User Manual:Diagnosing Problems

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Revision as of 20:48, 26 February 2006 by Mikec (talk | contribs) (Diagnosing)

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It can be frustrating when things don't work. Please remember two things about MythTV when you run into problems like this: 1) it's in early, early beta (0.15 is a *very* low version number -- on purpose) even if it's working ok for you, and 2) it was free.  :-)

Asking Good Questions

As with all open source projects, while you don't pay someone *cash* for the software, it's not entirely 'free', either. The investment you make, sometimes, is diagnosing problems (sometimes on your own, sometimes with the help of the mailing list), and *reporting them back to the list*. This way, the solution (and if you do this, please try to put [solved] in the subject line so people will be able to spot the solution -- and we wouldn't object to you posting an question and answer here too.  :-)

And you're much more likely to get an answer if you've done some legwork on your own, first: an excellent reference for the sort of legwork you might want to *do* is Eric Raymond and Rick Moen's "Asking Questions The Smart Way".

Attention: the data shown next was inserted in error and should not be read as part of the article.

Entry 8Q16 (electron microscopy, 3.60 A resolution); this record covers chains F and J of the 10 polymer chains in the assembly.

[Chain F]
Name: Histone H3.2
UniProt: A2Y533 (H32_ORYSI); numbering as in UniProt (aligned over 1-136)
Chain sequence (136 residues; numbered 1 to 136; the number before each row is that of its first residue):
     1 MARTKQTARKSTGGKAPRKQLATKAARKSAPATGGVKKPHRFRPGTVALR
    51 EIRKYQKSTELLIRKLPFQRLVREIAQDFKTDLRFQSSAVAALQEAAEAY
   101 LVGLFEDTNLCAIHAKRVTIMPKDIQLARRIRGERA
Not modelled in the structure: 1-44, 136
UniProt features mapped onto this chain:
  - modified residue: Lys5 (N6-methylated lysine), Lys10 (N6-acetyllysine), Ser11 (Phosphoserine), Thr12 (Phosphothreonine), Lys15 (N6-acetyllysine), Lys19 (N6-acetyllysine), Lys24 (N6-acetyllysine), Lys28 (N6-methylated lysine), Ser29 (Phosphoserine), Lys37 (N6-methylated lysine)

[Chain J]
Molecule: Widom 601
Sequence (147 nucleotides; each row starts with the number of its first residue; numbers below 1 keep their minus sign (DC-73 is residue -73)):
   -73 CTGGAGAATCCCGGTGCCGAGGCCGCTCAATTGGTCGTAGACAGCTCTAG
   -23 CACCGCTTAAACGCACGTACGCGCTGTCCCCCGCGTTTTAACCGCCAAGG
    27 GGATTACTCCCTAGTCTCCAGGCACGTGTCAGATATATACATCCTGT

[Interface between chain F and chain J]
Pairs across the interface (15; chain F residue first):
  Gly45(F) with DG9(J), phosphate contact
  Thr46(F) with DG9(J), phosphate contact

In this section, my approach will be to put a whole bunch of questions and answers on each page, rather than one per page, because the latter approach always frustrates *me* when I'm trying to fix something. I've found that seeing the other questions and answers as you go by can be useful as well.

What They'll Need To Know

The specific examples, at the moment, are those of my machine, and note that *all* characters are significant -- and that many of these things don't change frequently; creating a file with your setup in it for mailing list postings can be useful. I'm going to make this into a Wiki Template, so you can easily create a subpage here from your Home Page, for quick reference.

  • Hardware
    • Motherboard (MSI-6712)
      • Processor (AMD Athlon XP 2500+ 'Barton')
      • Chipset (VIA KT400A)
      • Number of PCI slots (6)
      • Amount and speed of RAM (512MB PC2700 Kingston)
    • Hard Disk
      • Interface (IDE-80)
      • Size (200GB)
      • Manufacturer (Seagate Barracuda)
      • Exact model # (ST3200822A)
    • Tuner Cards
      • Quantity (2)
        • Manufacturer (all Hauppauge)
        • Model (PVR-250)
        • Revision (48432/I110, 32032/B182)
        • Encoder/Decode Firmware (02040011,02020023)
  • Software
    • Operating System
      • Kernel version (Linux potato 2.6.5-7.104-default #1 Wed Jul 28 16:42:13 UTC 2004 i686 athlon i386 GNU/Linux)
        • Source-built/RPM? (RPM/YOU)
      • Distribution & version (SuSE 9.1 Pro)
        • Version numbers of strategic support packages
          • MySQL (mysql-4.0.18-32, qt3-mysql-3.3.1-32, php4-mysql-4.3.4-43.11)
          • KDE/Qt (qt3-3.3.1-36.16)
          • ...
    • Tuner Card driver
      • Complete version number (0.1.10pre2-ck100z)
      • Source (
      • Source-built/RPM? (tarball)
    • Applications
      • MythTV